South African students won a major victory Friday, after more than a week of protests against university tuition fee hikes shut down at least 15 universities and earned them a meeting with the president — and a promise.
President Jacob Zuma announced after meeting with student leaders and academics that universities would not increase tuition in the coming year. Students started protests last week at the University of the Witwatersrand over a proposed 10 percent fee hike.
“We agreed that there will be a zero increase of university fees in 2016,” Zuma said. “Discussions will continue looking at broader issues than the fees.”
WATCH: video of protests
But, he acknowledged, this decision is merely a bandage over a suppurating wound. He promised that the government will focus on other issues, like the idea of free education and the thorny race issues that underpin many discussions on education in South Africa.
But the meeting was not without turmoil. As leaders talked behind closed doors in Pretoria, police outside fired stun grenades and used water cannons after some student protesters tried to force their way onto the premises. That echoed violent scenes from earlier in the week, as police scuffled with students in Cape Town and arrested 29 of them during a march on the nation’s parliament.
Future confrontations not ruled out
That kind of scenario is exactly what University of Johannesburg graduate Peter Lekalakala fears as the students demands’ grow. The engineering graduate says he supports the move for free education, but that all sides in this fight — the students, the government and the universities — are dug into their positions. South Africa’s government says it simply can’t afford to support all students as much as they would like to. And universities say they are struggling to keep up with higher demand and rising costs without raising tuition.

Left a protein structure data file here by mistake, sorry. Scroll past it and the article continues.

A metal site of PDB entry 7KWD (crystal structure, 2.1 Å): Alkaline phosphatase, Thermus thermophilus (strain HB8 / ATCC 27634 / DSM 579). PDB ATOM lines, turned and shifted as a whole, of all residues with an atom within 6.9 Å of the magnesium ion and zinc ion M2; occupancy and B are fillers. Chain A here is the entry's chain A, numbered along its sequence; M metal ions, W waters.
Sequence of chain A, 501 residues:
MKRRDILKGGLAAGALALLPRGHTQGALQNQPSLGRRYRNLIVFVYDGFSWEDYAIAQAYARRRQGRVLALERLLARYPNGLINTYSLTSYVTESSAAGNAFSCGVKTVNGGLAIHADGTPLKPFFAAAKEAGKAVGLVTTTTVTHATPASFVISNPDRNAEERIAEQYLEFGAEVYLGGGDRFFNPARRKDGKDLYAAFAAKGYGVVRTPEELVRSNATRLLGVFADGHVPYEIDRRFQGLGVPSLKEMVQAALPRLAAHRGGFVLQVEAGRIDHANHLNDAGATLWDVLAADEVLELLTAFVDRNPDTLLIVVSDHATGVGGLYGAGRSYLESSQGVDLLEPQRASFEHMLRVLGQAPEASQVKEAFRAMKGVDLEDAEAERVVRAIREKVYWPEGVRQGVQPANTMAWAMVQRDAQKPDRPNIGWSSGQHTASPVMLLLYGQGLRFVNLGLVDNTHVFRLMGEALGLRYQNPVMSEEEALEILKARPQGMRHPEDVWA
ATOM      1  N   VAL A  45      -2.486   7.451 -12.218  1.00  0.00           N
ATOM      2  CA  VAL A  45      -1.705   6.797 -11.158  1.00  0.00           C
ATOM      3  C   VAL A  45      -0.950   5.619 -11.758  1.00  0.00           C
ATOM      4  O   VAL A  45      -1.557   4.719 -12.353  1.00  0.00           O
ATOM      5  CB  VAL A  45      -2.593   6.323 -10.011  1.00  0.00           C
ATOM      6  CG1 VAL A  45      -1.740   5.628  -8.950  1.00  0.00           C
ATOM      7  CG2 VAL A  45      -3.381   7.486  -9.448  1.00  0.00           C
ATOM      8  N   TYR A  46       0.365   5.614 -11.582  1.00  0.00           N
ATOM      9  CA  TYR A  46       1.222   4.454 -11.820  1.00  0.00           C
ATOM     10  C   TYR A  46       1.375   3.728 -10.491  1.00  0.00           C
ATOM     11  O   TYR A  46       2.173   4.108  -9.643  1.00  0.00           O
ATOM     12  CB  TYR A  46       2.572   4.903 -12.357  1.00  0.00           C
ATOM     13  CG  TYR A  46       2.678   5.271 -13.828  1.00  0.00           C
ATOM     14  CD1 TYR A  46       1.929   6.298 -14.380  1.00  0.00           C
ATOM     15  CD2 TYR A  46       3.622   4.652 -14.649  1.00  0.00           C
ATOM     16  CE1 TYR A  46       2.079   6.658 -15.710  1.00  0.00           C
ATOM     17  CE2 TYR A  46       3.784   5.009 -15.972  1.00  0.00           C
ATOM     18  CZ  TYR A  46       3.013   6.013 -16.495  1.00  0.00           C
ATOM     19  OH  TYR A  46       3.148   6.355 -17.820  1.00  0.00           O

And student groups have said they will not halt protests until all their demands are met.
“Obviously it’s going to lead to that point where they’re going to corner someone and someone is going to have to fight back,” Lekalakala said. “And I think in this case, it’s going to get violent. And unfortunately the students have numbers, but they don’t have the firepower, whereas the police do.”
The movement is about much more than just university fees — it could signal a major political shift in a nation that has only been democratically ruled by one party, the ruling African National Congress.
Today’s college students belong to a generation known as “born-frees” — South Africans born after the end of apartheid in 1994. And many of them say they’re fed up after hearing years of promises from the government that they would bring equality and opportunities for all. More than two decades after the end of apartheid, economic inequality still falls largely along racial lines. For example, according to the last census, the average white family out-earns the average black family by a factor of six. The disparity is compounded further by the fact that the average black household is larger than the average white household.
Students on the streets of Johannesburg were quick to point out that much more needs to be done, and that this is much more than a haves vs. have-nots issue.
University of Johannesburg student Katlego Nduli says her family is middle-class. Nduli, whose first name means “success,” says she is struggling financially, too, because her family is deemed too wealthy for her to get the loans and scholarships she needs to fill the gap.
“The government claims that my parents have enough money for me not be able to be granted a bursary," she said. "But then, still, they’re also too poor for me to be able to afford university.”
But Nduli and her compatriots say they have youth and energy on their side and are determined to make their voices heard. And in a manner growing more pointed by the day, they are reminding their elders that they are very people who will become the nation’s next leaders.